Vegetable dishes constitute the basis of Indian cuisine. The staple vegetarian foods include rice, corn, beans and press cakes made from low-grade flour. Soured milk stands out in the dairy products. Pilaf made from beans cooked in vegetable oil is one of the most popular dishes.
All dishes of Indian cuisine are heavily seasoned with curry and other spices. Tea and coffee top the lists of India’s most favorite drinks. All in all, Indian cuisine is a seemingly excellent choice for those opposed to eating food made from animals. Most ingredients are good for preventing cardiovascular diseases, and rich in fiber and vitamins.
However, staying on a diet with low protein content for a long time can increase the risks of anemia. In addition, an abundance of spices does not agree with the diseases of the gastrointestinal tract.
We have already mentioned the role of the Russian stove. Now it is time to recall that the fertile Russian soil would lavish food on the Slavs. All that produce was impossible to eat or drink at a “single sitting.”
That is why people had to invent a number of ways of preserving agricultural products for a long period of time. The foods were preserved by souring, pickling, wetting, drying, sun-curing, and freezing. The methods helped to create entire groups of Russian national dishes. Russian-style pickled cabbage still sits on top of the Russian culinary Top Ten.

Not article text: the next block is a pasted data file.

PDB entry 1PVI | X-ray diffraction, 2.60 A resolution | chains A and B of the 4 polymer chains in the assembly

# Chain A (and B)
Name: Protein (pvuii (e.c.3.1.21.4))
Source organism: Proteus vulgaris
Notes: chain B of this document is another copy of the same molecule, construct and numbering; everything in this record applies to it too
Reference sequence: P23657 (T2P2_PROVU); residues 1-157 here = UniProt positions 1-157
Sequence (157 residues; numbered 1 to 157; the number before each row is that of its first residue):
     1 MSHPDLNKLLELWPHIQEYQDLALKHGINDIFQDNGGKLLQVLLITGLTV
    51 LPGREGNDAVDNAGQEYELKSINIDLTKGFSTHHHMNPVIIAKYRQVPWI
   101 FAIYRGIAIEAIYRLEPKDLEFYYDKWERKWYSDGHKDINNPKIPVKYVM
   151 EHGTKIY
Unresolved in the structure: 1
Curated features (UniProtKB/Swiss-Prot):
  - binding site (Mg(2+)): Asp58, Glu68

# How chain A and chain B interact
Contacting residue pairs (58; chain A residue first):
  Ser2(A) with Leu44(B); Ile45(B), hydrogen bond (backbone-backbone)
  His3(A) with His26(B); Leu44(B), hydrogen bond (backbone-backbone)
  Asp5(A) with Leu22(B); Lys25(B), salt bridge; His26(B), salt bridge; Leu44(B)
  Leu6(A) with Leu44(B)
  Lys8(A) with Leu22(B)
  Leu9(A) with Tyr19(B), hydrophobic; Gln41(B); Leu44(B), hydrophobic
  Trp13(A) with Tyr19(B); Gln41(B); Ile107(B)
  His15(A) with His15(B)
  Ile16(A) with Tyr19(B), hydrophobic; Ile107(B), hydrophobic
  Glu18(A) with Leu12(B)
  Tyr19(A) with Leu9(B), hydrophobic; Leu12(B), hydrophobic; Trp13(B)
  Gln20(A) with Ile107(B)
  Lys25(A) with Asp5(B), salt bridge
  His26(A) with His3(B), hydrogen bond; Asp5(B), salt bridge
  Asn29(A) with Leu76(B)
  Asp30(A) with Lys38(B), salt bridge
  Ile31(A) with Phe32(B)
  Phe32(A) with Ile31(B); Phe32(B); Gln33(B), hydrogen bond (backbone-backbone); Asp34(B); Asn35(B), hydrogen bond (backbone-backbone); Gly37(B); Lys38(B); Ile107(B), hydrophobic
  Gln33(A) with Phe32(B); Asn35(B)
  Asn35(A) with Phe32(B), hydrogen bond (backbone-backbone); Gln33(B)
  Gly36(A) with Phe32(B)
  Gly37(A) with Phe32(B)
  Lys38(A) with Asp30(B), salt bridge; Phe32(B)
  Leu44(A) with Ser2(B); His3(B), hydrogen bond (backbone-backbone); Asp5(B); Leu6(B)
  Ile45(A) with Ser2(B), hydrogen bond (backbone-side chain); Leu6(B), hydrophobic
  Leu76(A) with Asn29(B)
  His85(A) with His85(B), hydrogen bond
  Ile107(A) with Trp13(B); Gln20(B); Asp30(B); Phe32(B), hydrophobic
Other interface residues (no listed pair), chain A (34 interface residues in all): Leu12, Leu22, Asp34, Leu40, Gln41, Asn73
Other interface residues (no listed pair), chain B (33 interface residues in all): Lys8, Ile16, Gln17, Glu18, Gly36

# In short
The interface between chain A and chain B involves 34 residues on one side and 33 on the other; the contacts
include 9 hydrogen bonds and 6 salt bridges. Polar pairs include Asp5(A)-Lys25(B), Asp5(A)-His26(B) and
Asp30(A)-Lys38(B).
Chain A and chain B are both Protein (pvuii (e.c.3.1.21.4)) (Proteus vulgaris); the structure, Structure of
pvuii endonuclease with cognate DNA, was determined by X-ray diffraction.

The basic Russian dishes include several types of kasha and soup; hors d’oeuvres, which are served hot and cold. Russian cuisine has arguably the largest range of beverages. Some of the beverages e.g. kisel (a jelly-like dish made of farina, fruit juice and sugar) and mors (specially prepared fruit juice) considered to be unique to the country. Russian cuisine is also known for its large variety of milk products including such typically Russian inventions as high-fat curd cheese and sour cream.
Though traditional Russian cuisine seems far too rich (most dishes involve the use of products made from animals), it is quite justifiable from the practical point of view. Russia’s climate is harsh with its long, cold and dreary winter, and therefore people need a lot of energy to keep them warm. Besides, Russians would take a break from their eating habits by observing four Lenten seasons a year.
In other words, switching to a foreign cuisine that is completely “alien” to the Russian palate requires further consideration. Nutritionists doubt the potential benefits of such a move. French regional cuisine that shows Mediterranean cuisine influences is the only exception worth trying, according to nutritionists.
The point is that it took ages for the inhabitants of particular areas to become accustomed to their national cuisines. As a result, people of different counties even have a different makeup of bacteria in the mucous layer of their intestines. Many Japanese are thought to be affected with helminthiases yet they feel fine and live long. However, a Russian may face most dire consequences if his stomach gets infested by a similar parasite.
Translated by Guerman Grachev